Gary ToFollow

Date of Award


Degree Type


Degree Name

Doctor of Philosophy


Biomedical Engineering

Major Professor

Mohamed Mahfouz

Committee Members

Richard Komistek, William Hamel, Aly Fathy


This dissertation examined the inertial tracking technology for robotics and human tracking applications. This is a multi-discipline research that builds on the embedded system engineering, Bayesian estimation theory, software engineering, directional statistics, and biomedical engineering.

A discussion of the orientation tracking representations and fundamentals of attitude estimation are presented briefly to outline the some of the issues in each approach. In addition, a discussion regarding to inertial tracking sensors gives an insight to the basic science and limitations in each of the sensing components.

An initial experiment was conducted with existing inertial tracker to study the feasibility of using this technology in human motion tracking. Several areas of improvement were made based on the results and analyses from the experiment. As the performance of the system relies on multiple factors from different disciplines, the only viable solution is to optimize the performance in each area. Hence, a top-down approach was used in developing this system.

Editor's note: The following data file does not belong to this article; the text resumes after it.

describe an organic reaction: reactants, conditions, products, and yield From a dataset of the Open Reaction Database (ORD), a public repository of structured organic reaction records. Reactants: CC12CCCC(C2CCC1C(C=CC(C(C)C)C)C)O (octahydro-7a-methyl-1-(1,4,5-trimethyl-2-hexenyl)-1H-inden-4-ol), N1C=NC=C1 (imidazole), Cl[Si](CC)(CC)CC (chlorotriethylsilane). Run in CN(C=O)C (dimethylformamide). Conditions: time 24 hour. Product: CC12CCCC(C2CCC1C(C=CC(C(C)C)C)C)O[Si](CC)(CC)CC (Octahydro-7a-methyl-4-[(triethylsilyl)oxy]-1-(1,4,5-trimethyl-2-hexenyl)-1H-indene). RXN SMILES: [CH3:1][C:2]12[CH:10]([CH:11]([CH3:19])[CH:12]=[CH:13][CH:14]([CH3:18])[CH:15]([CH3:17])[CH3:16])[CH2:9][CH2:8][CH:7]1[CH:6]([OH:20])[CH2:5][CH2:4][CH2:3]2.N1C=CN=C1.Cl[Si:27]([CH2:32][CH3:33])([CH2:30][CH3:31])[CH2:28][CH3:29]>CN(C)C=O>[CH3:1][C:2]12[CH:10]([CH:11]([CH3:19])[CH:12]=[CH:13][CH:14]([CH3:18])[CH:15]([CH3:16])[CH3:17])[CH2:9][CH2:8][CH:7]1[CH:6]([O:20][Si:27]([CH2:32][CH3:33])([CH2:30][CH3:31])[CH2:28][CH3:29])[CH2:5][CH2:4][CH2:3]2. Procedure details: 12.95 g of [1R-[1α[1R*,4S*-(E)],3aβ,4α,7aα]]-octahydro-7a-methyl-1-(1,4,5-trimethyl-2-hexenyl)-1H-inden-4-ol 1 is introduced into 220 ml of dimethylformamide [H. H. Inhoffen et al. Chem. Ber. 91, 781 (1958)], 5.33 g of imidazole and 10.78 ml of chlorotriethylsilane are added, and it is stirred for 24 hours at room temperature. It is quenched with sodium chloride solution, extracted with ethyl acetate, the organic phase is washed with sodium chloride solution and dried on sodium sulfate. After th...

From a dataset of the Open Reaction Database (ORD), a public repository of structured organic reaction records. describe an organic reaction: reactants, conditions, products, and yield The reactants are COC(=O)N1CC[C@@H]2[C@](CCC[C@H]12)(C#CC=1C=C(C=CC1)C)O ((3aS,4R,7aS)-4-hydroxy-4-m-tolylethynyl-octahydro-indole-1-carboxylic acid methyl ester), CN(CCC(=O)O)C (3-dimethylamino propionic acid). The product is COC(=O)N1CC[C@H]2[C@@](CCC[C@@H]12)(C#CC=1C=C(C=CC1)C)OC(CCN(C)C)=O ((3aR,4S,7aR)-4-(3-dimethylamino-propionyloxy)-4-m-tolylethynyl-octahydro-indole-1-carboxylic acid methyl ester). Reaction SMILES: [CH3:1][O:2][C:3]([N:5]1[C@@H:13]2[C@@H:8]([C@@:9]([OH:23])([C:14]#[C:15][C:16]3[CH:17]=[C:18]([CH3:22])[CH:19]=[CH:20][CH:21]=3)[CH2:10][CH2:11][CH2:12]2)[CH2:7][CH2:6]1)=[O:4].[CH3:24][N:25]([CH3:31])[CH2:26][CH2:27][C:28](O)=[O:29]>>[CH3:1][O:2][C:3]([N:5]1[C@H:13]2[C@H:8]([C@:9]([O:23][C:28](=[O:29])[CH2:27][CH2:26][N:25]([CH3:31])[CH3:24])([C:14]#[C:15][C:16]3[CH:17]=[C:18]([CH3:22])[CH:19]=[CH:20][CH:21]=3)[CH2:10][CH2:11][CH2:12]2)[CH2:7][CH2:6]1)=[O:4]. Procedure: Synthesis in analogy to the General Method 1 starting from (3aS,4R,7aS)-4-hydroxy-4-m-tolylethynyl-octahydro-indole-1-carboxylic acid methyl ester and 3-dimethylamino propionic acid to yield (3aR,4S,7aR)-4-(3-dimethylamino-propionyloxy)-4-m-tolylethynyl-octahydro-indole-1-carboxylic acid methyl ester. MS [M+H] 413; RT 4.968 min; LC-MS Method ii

The implementations of the new generation of hardware system design and firmware structure are presented in this dissertation. The calibration of the system, which is one of the most important factors to minimize the estimation error to the system, is also discussed in details. A practical approach using sequential Monte Carlo method with hyper-dimensional statistical geometry is taken to develop the algorithm for recursive estimation with quaternions.

An analysis conducted from a simulation study provides insights to the capability of the new algorithms. An extensive testing and experiments was conducted with robotic manipulator and free hand human motion to demonstrate the improvements with the new generation of inertial tracker and the accuracy and stability of the algorithm. In addition, the tracking unit is used to demonstrate the potential in multiple biomedical applications including kinematics tracking and diagnosis instrumentation.

The inertial tracking technologies presented in this dissertation is aimed to use specifically for human motion tracking. The goal is to integrate this technology into the next generation of medical diagnostic system.

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